org Rtf1 Rtf1: Biological Overview | Evolutionary Homologs | Regulation | Developmental Biology | Effects of Mutation | References
Gene name - Rtf1

Synonyms - CG10955

Cytological map position- 58D4-58D4

Function - chromatin modification, signaling

Keywords - modification of chromatin strucure, ubiquitination of histone H2B, regulation of RNA polymerase

Symbol - Rtf1

FlyBase ID: FBgn0034722

Genetic map position - 2R

Classification - Plus-3 domain protein

Cellular location - nuclear

NCBI links: Precomputed BLAST | EntrezGene | UniGene | HomoloGene | PubMed articles

The Rtf1 subunit of the Paf1 complex is required for proper monoubiquitination of histone H2B and methylation of histone H3 on lysines 4 (H3K4) and 79 in yeast Saccharomyces cerevisiae. Using RNAi, the role of Rtf1 in histone methylation and gene expression was examined in Drosophila. Drosophila Rtf1 (dRtf1) is required for proper gene expression and development. Furthermore, RNAi-mediated reduction of dRtf1 results in a reduction in histone H3K4 trimethylation levels on bulk histones and chromosomes in vivo, indicating that the histone modification pathway via Rtf1 is conserved among yeast, Drosophila, and human. Recently, it was demonstrated that histone H3K4 methylation mediated via the E3 ligase Bre1 is critical for transcription of Notch target genes in Drosophila. This study demonstrates that the dRtf1 component of the Paf1 complex functions in Notch signaling (Tenney, 2006).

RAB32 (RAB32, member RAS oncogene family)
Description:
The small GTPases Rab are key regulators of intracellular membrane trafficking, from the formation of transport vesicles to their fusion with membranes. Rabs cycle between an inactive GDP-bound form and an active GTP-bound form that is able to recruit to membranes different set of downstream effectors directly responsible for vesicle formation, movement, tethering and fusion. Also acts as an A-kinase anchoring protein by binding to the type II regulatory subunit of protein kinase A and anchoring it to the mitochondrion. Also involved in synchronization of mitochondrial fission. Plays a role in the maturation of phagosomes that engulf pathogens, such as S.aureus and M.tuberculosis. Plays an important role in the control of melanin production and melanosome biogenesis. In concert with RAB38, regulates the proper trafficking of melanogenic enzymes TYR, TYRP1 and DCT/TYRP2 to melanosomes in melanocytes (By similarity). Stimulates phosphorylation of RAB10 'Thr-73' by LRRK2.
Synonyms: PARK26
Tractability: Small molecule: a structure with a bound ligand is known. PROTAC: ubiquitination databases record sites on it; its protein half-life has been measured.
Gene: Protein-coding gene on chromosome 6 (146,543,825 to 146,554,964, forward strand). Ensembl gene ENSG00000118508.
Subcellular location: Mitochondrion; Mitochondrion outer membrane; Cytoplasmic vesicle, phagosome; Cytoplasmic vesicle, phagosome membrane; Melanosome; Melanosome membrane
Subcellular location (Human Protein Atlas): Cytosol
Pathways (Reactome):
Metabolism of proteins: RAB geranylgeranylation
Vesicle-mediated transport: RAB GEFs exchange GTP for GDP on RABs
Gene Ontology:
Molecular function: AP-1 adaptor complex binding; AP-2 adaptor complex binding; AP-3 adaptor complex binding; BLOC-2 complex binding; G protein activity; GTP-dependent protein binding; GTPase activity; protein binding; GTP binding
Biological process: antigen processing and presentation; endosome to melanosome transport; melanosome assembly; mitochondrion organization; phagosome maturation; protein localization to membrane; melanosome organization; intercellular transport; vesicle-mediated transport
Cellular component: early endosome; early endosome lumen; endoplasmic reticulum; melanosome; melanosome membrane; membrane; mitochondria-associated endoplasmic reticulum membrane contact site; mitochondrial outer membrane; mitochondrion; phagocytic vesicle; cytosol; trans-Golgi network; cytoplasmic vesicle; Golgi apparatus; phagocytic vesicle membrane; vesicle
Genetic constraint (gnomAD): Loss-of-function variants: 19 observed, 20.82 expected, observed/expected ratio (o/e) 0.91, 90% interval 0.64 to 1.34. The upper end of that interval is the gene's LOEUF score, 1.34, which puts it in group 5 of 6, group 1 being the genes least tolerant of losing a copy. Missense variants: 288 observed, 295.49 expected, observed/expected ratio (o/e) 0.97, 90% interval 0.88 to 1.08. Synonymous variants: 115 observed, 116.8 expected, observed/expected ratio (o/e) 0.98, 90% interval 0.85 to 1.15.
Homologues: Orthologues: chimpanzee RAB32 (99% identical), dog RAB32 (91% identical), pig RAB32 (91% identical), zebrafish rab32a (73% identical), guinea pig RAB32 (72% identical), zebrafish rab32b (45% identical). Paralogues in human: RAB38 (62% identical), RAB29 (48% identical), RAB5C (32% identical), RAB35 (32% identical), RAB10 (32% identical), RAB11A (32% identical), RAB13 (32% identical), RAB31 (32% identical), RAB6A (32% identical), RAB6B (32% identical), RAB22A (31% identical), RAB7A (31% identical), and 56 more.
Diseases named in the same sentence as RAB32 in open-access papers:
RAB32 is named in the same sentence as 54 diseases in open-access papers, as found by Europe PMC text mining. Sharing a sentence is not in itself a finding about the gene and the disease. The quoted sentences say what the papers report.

Interplay between transcriptional activators and repressors regulates gene expression by RNA polymerase II (RNA Pol II). In several cases, chromatin structure is implicated in transcriptional activation and repression. Posttranslational methylation of lysines on the N-terminal tails of histones is thought to modulate higher-order chromatin folding and can activate or repress transcription, depending on the residue being methylated, the regulatory protein recruited by the methyl mark, and whether the lysine is mono-, di-, or trimethylated (Tenney, 2006 and references therein).